Bisham Abbey, in Berkshire, is now a National Sports Centre, a residential training base for athletes, teams and community groups. It is often surrounded by deep mists, even in the middle of summer - an atmosphere that reminds the visitor of the ghostly legends told about the site and buildings.
An ancient holy well reflects the spiritual importance of this place before the English Reformation; there is also a secret passage, and mysterious lights have been seen at its location. In 1840, workmen discovered a bag of Spanish gold coins dating from the fifteenth century hidden beneath floorboards. Yet the most enduring and powerful ghost of Bisham Abbey is undoubtedly that of its former owner, Lady Elizabeth Hoby (1528 â 1609), whose portrait hangs in its Great Hall.
Originally the house was known as Bisham Priory, after the Augustinian priory that stood there in medieval times. This was dissolved as part of the Reformation's attack on Catholic religious houses, on 5 July 1537. An attempt to found a Benedictine abbey on the site lasted only from 18 December 1537 to 19 June 1538, when the abbey was also dissolved. In due course, Anne of Cleves, the fourth wife of Henry VIII, was granted the manor house of Bisham as part of the generous settlement she received after her marriage to the king was annulled in 1540.
In 1552, Anne passed Bisham Abbey on to Sir Philip Hoby (1505 â 1558), an influential and skilled diplomat, then ambassador to Flanders. Philip had no children, so Bisham was inherited on his death by his half-brother Thomas Hoby (1530 â 1566), also a diplomat, and an excellent linguist and traveller. In 1558 Thomas married Elizabeth Cooke, who was a sister-in-law of William Cecil, later Lord Burghley, the Secretary of State to Elizabeth I.
Thomas was knighted in 1566 and appointed English ambassador to France, but died within four months of the appointment. He and Elizabeth had two sons, Edward, and Thomas Posthumus, whose name reflects the fact that he was born after his father's death.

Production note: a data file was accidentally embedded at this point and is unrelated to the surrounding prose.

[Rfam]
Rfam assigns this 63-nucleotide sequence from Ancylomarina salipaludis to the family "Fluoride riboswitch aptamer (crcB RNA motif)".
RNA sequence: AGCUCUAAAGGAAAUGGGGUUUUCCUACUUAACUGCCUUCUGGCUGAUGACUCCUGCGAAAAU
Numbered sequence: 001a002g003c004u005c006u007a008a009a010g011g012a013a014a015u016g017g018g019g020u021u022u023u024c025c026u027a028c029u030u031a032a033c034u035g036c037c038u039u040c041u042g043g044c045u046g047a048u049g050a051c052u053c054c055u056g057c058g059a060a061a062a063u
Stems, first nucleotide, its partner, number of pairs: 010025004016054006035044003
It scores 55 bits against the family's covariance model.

Lord Burghley made a protÃ©gÃ© of his nephew Thomas, and both the Hoby sons prospered and were knighted like their father before them. Edward followed in his father's footsteps as a diplomat, scholar and politician; he also became a soldier, and a favourite of Elizabeth I's successor, James I. However, the fame of Edward and Thomas has been eclipsed by the tragic legend of their brother, a child we now know as William Hoby.
The legend centres on Lady Elizabeth's education of her children, of which she is said to have taken sole charge. There were good reasons why she would have thought academic education an important part of a child's upbringing. She was the daughter of Sir Anthony Cooke, who had been a tutor to Edward VI, the present queen's half-brother. A talented musician and poet, she and her sisters were highly educated. They were taught Latin and Greek, unusual subjects for girls at that time, and Elizabeth's translation of a Latin treatise had been published.
No doubt her academic abilities were one reason for her friendship with Elizabeth I: the queen had been well educated herself, and valued scholarship. In 1592 Elizabeth I stayed at Bisham Abbey for six days, and she was reputedly godmother to two of Lady Elizabeth's children.
Lady Elizabeth surely took personal pride in her children's accomplishments; she would also have known the importance of learning to their progress in the Elizabethan court, especially when they had no father to help them advance. But according to the legend she had another son, William, who could not match his parents' academic abilities. He struggled with his lessons, and the situation was made worse by his mother's impatience.
An exacting and unsympathetic teacher, Lady Elizabeth soon decided that William's problems were the result of laziness and obstinacy rather than genuine difficulties. She began to punish him severely for failing at his lessons, often beating him with a violence that shocked onlookers.
One day, Lady Elizabeth's harshness had horrific consequences: the legend tells us that she tied William to a chair and locked him up in the Tower Room of the Abbey. Summoned to court immediately afterwards, she forgot to tell anyone where William was, and, upon her return a few days later, unlocked the Tower Room to find him dead. Another version of the legend is that the child died as a direct result of a beating from his mother.